I was walking a complex route to another part of the city when I realised I was dreaming, so I cried up at the sky: ‘I wish to scry the eleventh aethyr, ICH!’
I didn’t wake, but carried on with my journey, noticing that the route now seemed to be trending downwards. There was a series of forbidding-looking buildings, vast and ruinous, including a domed structure, like a mosque or a derelict gasometer. A spiral staircase led down into the dark. I followed it, until I began to think: ‘Well, no harm can come to me, so why don’t I just do it?’ I threw myself into the central well of blackness, but instead of falling I hung in space, consciousness suspended. I’m not sure if it was a jhanic state, or if I lost self-awareness, but after a time it became boring so I willed myself back to the stairs and climbed outside.
Alan was there, yet although I didn’t explicitly acknowledge it couldn’t really be him, nevertheless in what followed I took care not to listen too much to what he said, nor let him follow his own lines of questioning with the spirit that was about to appear. We found a grassy area between the buildings and sat chatting until a gangly young man hurried towards us and sat down.
‘What’s your name?’ I asked.
He muttered something that began with ‘H’.
‘Was that Hyperion?’ ['Hyperion' = 56 = Choronzon.]
‘If that’s what you want it to be then that’s what it is,’ he remarked grumpily.
Maybe something went wrong at this point. I recollect talking for a long time with Hyperion, but I remember hardly anything. Something tells me Hyperion himself may be responsible for this. I think we may have argued and actually come to blows. What I definitely recall is becoming thoroughly sick of him and deciding to banish.
‘I’m not leaving,’ was his response.
‘That’s not because you can refuse to,’ I pointed out, ‘but because you didn’t give me your true name. So tell me now: what is it?’
‘Hincapie,’ he admitted. ['Hincapie' = 47 = 'Man of Earth'.]
On confessing this, his appearance changed. He wasn’t quite so tall, although he retained the same basic features, hair and clothes. We continued talking, but – again – it feels as if something has been erased. The gist of Hincapie’s talk, however, was that everything humans do is incorrect or inferior. His whining diatribe quickly became tedious again.
In my dreams throughout that night I repeatedly felt hungry, and had frequently dreamt I was eating. Alan and I had some chocolate that we proceeded to share. I offered some to Hincapie, and he complained how poor it tasted. But then it struck me he was simply complaining too much. I took the flesh of his face between my thumb and forefinger and gave his cheek a tug.
‘I realise what’s happening,’ I told him. ‘You just love humans and our food so much you can’t keep away from us.’
This pierced Hincapie to his roots. No matter if he’d managed to mislead us or erase parts of the conversation, it felt like I’d discovered the truth of him. It seemed he didn’t want to part with what he told us next.
‘There are lots of spirits like that throughout the aethyrs,’ he said. ‘Many are the ghosts of shoes.’
It never occurred to me that objects intimately connected with humans might take on a spiritual dimension by association, but Hincapie had revealed that many spirits are like this. Their nature is petty, circumscribed, because it depends entirely upon human beings, and so the understanding of these spirits cannot penetrate beyond or even as far as everyday human consciousness. Or is it just a mocking pun? Are ‘the ghosts of shoes’ really just ‘lost soles’?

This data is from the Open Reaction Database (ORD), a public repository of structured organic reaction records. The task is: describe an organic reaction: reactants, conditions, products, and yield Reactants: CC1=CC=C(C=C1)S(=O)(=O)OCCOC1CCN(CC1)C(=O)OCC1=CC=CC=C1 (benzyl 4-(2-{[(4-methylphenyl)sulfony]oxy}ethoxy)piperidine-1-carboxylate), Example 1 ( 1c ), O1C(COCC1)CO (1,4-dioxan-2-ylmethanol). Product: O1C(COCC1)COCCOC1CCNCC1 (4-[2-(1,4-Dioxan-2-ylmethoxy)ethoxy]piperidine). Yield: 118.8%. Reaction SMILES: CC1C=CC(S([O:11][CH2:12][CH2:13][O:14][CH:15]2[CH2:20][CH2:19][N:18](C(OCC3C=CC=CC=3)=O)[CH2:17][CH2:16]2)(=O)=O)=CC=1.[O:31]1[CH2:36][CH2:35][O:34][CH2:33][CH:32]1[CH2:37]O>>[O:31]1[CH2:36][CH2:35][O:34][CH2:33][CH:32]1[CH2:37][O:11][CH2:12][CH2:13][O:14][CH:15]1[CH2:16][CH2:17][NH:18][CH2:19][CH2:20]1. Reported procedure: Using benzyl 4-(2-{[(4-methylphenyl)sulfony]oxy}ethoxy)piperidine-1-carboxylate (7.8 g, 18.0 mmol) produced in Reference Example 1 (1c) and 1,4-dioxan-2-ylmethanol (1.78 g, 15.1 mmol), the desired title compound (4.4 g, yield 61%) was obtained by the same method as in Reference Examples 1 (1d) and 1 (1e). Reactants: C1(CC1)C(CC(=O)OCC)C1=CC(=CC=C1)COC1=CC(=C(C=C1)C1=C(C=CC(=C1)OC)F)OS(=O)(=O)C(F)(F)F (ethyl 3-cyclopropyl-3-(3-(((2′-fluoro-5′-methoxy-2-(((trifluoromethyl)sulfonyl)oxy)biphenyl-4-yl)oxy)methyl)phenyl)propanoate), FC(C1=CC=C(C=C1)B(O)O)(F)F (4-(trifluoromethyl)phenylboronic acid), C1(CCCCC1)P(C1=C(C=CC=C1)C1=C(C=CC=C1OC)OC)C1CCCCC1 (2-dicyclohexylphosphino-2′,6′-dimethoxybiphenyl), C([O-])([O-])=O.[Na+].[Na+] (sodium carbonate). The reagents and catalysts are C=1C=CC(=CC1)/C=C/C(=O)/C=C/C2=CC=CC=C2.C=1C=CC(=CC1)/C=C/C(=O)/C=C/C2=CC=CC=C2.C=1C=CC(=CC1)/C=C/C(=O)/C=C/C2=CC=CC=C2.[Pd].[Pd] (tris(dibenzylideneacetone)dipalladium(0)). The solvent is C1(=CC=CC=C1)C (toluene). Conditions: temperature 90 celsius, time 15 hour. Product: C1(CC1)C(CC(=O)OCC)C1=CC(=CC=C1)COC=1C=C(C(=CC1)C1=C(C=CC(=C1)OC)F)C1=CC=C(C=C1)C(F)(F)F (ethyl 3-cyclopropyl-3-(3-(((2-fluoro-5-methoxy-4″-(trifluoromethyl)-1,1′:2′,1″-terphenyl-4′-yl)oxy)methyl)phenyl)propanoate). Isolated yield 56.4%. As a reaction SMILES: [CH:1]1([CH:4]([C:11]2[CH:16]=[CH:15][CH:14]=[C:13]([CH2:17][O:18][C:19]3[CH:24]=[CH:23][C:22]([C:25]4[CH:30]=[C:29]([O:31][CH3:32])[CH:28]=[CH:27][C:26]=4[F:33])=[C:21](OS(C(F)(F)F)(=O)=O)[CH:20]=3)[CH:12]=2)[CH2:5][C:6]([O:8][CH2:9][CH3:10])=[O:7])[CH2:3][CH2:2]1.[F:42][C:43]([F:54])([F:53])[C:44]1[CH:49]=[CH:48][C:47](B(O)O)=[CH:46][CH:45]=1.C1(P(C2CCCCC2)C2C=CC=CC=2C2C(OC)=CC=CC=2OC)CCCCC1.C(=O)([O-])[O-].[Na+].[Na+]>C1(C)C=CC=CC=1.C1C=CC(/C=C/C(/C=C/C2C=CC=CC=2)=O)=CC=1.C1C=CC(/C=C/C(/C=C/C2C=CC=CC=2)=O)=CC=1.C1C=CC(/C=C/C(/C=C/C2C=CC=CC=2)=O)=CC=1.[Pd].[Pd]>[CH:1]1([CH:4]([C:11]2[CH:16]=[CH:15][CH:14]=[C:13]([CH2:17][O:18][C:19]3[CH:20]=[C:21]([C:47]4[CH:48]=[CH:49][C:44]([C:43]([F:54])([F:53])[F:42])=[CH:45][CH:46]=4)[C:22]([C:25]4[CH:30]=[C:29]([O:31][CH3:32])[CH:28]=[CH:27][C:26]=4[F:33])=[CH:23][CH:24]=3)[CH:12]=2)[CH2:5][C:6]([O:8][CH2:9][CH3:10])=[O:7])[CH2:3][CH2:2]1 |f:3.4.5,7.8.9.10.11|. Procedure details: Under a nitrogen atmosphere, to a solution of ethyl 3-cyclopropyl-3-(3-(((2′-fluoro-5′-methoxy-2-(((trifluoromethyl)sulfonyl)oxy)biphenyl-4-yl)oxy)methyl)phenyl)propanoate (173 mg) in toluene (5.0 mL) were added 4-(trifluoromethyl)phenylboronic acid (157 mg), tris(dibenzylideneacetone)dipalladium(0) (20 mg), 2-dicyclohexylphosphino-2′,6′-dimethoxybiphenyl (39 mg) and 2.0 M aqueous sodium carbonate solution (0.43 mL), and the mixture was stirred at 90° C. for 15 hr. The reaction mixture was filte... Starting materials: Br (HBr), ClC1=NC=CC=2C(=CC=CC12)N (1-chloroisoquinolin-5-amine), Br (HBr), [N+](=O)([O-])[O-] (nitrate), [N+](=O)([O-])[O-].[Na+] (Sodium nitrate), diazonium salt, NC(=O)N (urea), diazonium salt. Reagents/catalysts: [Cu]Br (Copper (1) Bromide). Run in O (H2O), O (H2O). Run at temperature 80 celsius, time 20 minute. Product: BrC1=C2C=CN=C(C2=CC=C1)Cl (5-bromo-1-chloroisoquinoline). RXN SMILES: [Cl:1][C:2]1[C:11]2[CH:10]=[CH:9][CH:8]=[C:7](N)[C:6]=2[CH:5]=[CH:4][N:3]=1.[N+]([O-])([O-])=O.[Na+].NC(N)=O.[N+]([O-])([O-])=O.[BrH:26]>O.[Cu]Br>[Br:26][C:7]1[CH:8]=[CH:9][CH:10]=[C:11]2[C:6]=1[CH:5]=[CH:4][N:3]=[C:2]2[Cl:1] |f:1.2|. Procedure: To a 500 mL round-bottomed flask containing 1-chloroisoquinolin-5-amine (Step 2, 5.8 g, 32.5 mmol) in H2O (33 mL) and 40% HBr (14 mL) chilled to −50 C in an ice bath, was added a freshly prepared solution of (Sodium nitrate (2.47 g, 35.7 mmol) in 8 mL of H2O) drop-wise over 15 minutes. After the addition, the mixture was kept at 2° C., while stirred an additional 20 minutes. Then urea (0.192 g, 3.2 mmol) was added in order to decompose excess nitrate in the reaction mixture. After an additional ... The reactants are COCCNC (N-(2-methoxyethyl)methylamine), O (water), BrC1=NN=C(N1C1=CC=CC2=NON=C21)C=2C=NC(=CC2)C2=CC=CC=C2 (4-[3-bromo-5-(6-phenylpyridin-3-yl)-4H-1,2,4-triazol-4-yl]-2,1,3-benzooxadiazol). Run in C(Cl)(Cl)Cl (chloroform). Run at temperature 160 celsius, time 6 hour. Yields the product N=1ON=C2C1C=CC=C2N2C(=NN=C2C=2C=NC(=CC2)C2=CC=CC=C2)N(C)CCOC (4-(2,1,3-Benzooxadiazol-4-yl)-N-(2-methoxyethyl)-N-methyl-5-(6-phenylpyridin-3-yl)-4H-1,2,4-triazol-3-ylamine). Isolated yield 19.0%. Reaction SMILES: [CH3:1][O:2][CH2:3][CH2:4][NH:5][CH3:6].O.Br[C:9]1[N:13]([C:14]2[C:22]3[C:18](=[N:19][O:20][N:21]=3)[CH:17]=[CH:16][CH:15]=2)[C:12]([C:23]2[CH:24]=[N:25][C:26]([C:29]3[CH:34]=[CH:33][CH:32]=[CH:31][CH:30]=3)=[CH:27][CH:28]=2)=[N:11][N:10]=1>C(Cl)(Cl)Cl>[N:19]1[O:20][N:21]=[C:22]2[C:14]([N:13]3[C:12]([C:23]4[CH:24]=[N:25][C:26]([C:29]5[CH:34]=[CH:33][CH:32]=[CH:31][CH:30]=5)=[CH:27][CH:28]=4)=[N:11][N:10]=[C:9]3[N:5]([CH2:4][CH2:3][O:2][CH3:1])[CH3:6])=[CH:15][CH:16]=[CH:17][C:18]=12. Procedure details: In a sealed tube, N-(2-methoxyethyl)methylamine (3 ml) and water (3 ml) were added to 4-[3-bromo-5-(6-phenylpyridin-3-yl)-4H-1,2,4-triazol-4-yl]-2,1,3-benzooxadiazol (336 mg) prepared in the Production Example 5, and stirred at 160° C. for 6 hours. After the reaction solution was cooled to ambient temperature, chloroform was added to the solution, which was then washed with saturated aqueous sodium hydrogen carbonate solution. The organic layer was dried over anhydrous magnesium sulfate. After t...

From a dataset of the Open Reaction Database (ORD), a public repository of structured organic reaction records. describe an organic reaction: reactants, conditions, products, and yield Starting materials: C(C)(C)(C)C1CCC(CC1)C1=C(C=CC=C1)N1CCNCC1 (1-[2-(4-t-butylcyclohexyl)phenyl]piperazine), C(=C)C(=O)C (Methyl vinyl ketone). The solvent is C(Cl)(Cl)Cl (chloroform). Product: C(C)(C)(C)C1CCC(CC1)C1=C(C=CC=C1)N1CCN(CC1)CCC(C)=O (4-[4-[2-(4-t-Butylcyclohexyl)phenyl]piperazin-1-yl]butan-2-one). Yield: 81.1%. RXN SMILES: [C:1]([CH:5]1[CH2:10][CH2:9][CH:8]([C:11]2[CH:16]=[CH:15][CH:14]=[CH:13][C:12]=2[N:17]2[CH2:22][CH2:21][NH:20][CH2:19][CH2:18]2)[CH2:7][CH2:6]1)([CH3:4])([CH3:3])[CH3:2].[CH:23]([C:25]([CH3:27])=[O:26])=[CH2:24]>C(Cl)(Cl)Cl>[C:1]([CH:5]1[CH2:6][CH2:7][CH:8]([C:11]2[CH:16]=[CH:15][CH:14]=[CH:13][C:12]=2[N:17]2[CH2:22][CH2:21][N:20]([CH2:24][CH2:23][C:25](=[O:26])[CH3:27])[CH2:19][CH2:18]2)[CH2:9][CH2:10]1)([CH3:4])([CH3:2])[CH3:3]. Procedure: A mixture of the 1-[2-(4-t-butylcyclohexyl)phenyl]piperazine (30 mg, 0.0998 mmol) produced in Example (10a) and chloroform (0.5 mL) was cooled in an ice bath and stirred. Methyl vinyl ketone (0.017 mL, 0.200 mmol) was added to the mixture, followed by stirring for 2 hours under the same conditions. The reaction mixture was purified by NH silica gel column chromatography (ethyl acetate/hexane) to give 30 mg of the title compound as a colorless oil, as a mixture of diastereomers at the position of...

The vision ended at this point.
I’ve debated whether this vision is legitimate. I’m not convinced this vision isn’t an instance of false lucidity – i.e. merely dreaming, unconsciously, that one is lucid. One of the ways to spot the difference between true and false lucidity is the presence of ‘day’s residues’ in the dream. This was Sigmund Freud’s term for elements appearing in a dream that are obviously based on experiences from the preceding day. A dream from the unconscious consists of a large proportion of day’s residues (because our consciousness, during sleep, has no other material to work with). A lucid dream doesn’t, because it constructs itself instead from the idea that one is awake.
In the vision, I could indeed easily identify a lot of day’s residues. For instance, during the day my partner had remarked that if she had a lucid dream, then she would use it to eat chocolate all night; an episode of Doctor Who I had watched earlier in the evening involved a race of aliens that could erase memories of themselves from human perception; and I had also watched an episode of the drama series Afterlife, which included a scene where a psychic medium, in order to keep persecutory spirits at bay, occupied herself with re-organising her shoes.
However, I’ve come to the conclusion that a vision arises from the intention to have a vision, and that the state in which the vision is received – whether it’s the waking state, a naturally or chemically-induced trance, a lucid-dream or a false lucid-dream – doesn’t matter; it’s simply the means of manifestation.
Looking up the English Qaballah equivalents for ‘Hyperion’ (Choronzon) and ‘Hincapie’ (Man of Earth) seems to have provided further validation. The next aethyr up is No. 10, which, according to tradition, crosses the Abyss and is home to the demon Choronzon. Perhaps the influence of No. 10 is already being felt in Nos. 12 and 11!
Certainly, I ran into some further spooky overspill, talking with my mother. ‘I had such a weird dream on Saturday night,’ she mentioned. This was the same night that I scried the aethyr. My mum hadn’t been able to sleep, so she’d tried meditating in bed. ‘I found myself in something like a dream, only it was real,’ my Mum explained. ‘I got out of bed and went downstairs, and found you in the kitchen making toast. You kept saying you felt really, really hungry.’